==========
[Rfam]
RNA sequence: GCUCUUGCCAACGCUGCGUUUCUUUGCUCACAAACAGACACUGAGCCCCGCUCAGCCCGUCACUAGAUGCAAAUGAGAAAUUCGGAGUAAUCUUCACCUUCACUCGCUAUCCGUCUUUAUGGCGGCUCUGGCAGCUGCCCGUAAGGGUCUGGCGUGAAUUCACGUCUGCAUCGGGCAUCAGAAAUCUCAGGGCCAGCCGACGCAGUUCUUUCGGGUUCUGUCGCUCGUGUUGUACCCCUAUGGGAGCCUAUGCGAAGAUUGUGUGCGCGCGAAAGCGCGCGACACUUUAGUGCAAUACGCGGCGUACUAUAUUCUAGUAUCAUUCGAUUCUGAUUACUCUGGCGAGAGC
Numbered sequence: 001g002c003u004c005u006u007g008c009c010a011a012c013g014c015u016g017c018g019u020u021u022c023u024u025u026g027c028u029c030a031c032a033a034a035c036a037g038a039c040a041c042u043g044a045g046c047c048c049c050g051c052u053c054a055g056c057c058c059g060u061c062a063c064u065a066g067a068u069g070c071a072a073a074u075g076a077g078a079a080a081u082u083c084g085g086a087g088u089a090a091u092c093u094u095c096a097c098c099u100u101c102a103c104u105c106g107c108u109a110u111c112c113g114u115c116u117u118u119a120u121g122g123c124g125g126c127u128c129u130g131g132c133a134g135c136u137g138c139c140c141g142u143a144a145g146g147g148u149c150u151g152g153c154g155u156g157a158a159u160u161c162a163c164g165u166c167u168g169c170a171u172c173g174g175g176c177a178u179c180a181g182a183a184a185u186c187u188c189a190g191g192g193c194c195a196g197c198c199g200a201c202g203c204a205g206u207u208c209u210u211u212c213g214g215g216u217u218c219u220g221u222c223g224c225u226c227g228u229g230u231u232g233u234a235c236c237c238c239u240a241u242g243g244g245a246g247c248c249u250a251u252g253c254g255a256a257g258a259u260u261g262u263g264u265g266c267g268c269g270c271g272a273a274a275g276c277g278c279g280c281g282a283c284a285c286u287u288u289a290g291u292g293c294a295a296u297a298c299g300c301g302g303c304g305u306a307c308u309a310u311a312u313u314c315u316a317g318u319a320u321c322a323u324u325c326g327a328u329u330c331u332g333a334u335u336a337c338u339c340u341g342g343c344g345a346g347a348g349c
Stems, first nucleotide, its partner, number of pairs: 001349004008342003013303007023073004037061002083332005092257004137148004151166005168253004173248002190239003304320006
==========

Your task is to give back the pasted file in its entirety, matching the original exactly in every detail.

[Rfam]
RNA sequence: GCUCUUGCCAACGCUGCGUUUCUUUGCUCACAAACAGACACUGAGCCCCGCUCAGCCCGUCACUAGAUGCAAAUGAGAAAUUCGGAGUAAUCUUCACCUUCACUCGCUAUCCGUCUUUAUGGCGGCUCUGGCAGCUGCCCGUAAGGGUCUGGCGUGAAUUCACGUCUGCAUCGGGCAUCAGAAAUCUCAGGGCCAGCCGACGCAGUUCUUUCGGGUUCUGUCGCUCGUGUUGUACCCCUAUGGGAGCCUAUGCGAAGAUUGUGUGCGCGCGAAAGCGCGCGACACUUUAGUGCAAUACGCGGCGUACUAUAUUCUAGUAUCAUUCGAUUCUGAUUACUCUGGCGAGAGC
Numbered sequence: 001g002c003u004c005u006u007g008c009c010a011a012c013g014c015u016g017c018g019u020u021u022c023u024u025u026g027c028u029c030a031c032a033a034a035c036a037g038a039c040a041c042u043g044a045g046c047c048c049c050g051c052u053c054a055g056c057c058c059g060u061c062a063c064u065a066g067a068u069g070c071a072a073a074u075g076a077g078a079a080a081u082u083c084g085g086a087g088u089a090a091u092c093u094u095c096a097c098c099u100u101c102a103c104u105c106g107c108u109a110u111c112c113g114u115c116u117u118u119a120u121g122g123c124g125g126c127u128c129u130g131g132c133a134g135c136u137g138c139c140c141g142u143a144a145g146g147g148u149c150u151g152g153c154g155u156g157a158a159u160u161c162a163c164g165u166c167u168g169c170a171u172c173g174g175g176c177a178u179c180a181g182a183a184a185u186c187u188c189a190g191g192g193c194c195a196g197c198c199g200a201c202g203c204a205g206u207u208c209u210u211u212c213g214g215g216u217u218c219u220g221u222c223g224c225u226c227g228u229g230u231u232g233u234a235c236c237c238c239u240a241u242g243g244g245a246g247c248c249u250a251u252g253c254g255a256a257g258a259u260u261g262u263g264u265g266c267g268c269g270c271g272a273a274a275g276c277g278c279g280c281g282a283c284a285c286u287u288u289a290g291u292g293c294a295a296u297a298c299g300c301g302g303c304g305u306a307c308u309a310u311a312u313u314c315u316a317g318u319a320u321c322a323u324u325c326g327a328u329u330c331u332g333a334u335u336a337c338u339c340u341g342g343c344g345a346g347a348g349c
Stems, first nucleotide, its partner, number of pairs: 001349004008342003013303007023073004037061002083332005092257004137148004151166005168253004173248002190239003304320006